American researchers reviewed scientific literature on psychotherapy and medication for post-traumatic stress disorder (PTSD) to determine which method was most effective in treating patients.
Post-traumatic stress disorder refers to the psychological and physical after-effects that a person may experience as a result of violent or traumatic events (warfare, terrorist attacks, bereavement). A new study published in Psychiatry Research aims to determine whether treatment with serotonin or norepinephrine reuptake inhibitors was more effective than trauma-focused psychotherapy or vice versa.
Most guidelines for the treatment of PTSD in adults recommend that trauma-focused psychotherapy be used as the first-line treatment and that medication be used as a second-line treatment, explained Jeffrey Sonis, an associate professor of social medicine and family medicine at the University of North Carolina at Chapel Hill, who led the study.
Now it seems these recommendations may be flawed. Randomized trials that compare psychotherapy to control groups do demonstrate larger effect sizes (quantitative measures of the difference between two groups) than studies that evaluate the effectiveness of treatment with medication as opposed to a placebo. However, several factors may justify this difference, notably the fact that blinding, which is routine in medication trials but impossible in psychotherapy trials, is usually associated with reduced beneficial effects.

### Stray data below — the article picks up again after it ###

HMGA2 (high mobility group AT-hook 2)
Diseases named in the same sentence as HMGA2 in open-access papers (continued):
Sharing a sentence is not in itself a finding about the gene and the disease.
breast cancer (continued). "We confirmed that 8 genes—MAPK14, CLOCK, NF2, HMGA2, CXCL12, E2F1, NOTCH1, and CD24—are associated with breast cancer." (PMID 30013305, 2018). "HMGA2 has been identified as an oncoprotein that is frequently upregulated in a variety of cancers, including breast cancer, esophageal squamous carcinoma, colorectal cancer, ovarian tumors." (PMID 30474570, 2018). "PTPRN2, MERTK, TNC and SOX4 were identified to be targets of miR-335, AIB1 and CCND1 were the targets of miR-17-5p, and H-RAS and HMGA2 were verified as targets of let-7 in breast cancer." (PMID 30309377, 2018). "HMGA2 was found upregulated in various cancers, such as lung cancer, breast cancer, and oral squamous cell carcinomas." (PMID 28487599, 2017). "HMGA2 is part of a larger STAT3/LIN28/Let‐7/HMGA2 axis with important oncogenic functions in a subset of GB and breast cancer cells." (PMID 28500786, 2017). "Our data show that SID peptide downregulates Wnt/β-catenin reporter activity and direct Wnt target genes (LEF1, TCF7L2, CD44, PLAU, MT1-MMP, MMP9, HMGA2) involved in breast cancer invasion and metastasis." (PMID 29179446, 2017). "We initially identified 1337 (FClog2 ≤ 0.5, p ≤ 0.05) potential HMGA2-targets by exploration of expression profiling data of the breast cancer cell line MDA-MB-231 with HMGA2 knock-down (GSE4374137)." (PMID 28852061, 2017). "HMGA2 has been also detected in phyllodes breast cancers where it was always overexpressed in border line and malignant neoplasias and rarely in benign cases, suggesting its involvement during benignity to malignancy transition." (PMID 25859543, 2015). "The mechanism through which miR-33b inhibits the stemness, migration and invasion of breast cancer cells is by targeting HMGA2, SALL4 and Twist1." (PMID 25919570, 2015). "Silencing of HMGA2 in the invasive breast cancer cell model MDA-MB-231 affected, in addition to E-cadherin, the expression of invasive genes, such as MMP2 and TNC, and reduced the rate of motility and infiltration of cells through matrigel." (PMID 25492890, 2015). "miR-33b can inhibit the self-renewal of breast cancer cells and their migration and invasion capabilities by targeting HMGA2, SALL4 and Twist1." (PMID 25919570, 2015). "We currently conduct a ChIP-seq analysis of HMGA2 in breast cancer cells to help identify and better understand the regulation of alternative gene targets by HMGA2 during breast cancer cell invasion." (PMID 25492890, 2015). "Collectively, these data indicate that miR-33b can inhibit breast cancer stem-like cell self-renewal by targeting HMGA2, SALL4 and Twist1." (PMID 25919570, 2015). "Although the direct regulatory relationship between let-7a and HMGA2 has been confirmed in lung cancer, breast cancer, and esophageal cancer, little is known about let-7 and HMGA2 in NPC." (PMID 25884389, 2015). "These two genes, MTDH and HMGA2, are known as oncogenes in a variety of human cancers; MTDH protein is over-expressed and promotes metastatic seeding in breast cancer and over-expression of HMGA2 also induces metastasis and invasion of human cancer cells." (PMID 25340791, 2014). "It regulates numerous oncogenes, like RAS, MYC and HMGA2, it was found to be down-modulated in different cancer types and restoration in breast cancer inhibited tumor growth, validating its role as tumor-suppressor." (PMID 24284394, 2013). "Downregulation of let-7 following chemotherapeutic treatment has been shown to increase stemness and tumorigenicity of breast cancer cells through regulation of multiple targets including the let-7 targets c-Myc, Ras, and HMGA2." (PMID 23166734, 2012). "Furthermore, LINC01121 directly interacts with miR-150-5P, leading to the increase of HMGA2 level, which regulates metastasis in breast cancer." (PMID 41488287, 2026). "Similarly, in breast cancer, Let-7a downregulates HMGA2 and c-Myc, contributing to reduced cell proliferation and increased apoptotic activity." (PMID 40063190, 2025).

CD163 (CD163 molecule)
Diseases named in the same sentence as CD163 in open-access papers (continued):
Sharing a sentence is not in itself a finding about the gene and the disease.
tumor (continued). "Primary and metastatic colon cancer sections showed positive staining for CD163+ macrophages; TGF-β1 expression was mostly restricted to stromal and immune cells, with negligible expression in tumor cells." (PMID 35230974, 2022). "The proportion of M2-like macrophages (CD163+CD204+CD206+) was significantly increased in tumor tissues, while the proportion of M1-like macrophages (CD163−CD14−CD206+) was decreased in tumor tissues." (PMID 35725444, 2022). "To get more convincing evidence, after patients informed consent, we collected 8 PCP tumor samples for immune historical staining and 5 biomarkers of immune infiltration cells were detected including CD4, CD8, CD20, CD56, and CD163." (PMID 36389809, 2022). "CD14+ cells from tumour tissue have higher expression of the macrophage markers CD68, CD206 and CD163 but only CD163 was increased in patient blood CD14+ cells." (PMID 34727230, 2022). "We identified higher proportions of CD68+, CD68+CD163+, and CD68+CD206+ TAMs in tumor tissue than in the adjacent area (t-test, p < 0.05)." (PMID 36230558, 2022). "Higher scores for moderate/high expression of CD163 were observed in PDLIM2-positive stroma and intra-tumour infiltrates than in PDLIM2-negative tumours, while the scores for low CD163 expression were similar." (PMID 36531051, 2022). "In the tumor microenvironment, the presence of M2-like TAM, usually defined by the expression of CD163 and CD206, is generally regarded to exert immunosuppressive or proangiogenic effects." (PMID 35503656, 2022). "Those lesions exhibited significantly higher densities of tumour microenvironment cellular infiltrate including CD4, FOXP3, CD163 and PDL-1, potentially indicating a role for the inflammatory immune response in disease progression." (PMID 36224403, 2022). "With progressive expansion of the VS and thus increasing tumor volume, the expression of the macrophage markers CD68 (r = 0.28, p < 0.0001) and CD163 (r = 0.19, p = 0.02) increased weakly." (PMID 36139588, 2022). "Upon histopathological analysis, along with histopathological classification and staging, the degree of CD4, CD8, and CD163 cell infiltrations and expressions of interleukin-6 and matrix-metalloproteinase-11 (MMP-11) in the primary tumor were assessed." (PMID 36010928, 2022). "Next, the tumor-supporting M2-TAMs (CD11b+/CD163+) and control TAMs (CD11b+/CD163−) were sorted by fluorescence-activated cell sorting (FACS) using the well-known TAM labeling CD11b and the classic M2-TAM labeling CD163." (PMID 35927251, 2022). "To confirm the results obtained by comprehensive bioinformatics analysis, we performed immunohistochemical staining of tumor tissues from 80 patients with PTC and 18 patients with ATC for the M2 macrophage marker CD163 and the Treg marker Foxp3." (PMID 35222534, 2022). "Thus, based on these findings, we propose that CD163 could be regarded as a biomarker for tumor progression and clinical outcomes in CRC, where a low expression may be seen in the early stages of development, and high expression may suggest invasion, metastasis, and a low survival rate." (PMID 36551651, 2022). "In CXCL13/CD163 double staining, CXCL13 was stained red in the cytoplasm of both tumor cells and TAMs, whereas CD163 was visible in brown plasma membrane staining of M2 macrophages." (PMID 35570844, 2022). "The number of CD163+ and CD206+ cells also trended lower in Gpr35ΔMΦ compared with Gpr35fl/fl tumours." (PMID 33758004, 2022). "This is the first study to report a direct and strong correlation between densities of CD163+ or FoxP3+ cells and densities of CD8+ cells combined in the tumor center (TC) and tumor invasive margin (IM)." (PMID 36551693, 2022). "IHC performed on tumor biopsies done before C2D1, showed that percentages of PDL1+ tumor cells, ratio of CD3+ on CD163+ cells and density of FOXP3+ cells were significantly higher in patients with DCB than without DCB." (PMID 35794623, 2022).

No solid evidence to favor psychotherapy over medication
For a fair comparison of these two methods, the authors of this meta-analysis focused only on data from studies in which an experimental drug was directly compared to the existing standard of care, which was psychotherapy.
"We found that the best estimate of the effect, comparing psychotherapy and medications, was that there was no difference between the two. However, the 95% confidence interval was very wide, indicating that true effect may favor psychotherapy or it may favor medications. We concluded that there is still insufficient evidence to determine whether psychotherapy or medications were more effective for treatment of PTSD in adults," said Sonis.
Until there is stronger evidence on the comparative efficacy of the two treatment options, the researchers recommend that clinicians present both psychotherapy and medication options, and base their decision to choose one of them on patient preference and patient-specific factors like the relative risk of adverse effects from medication.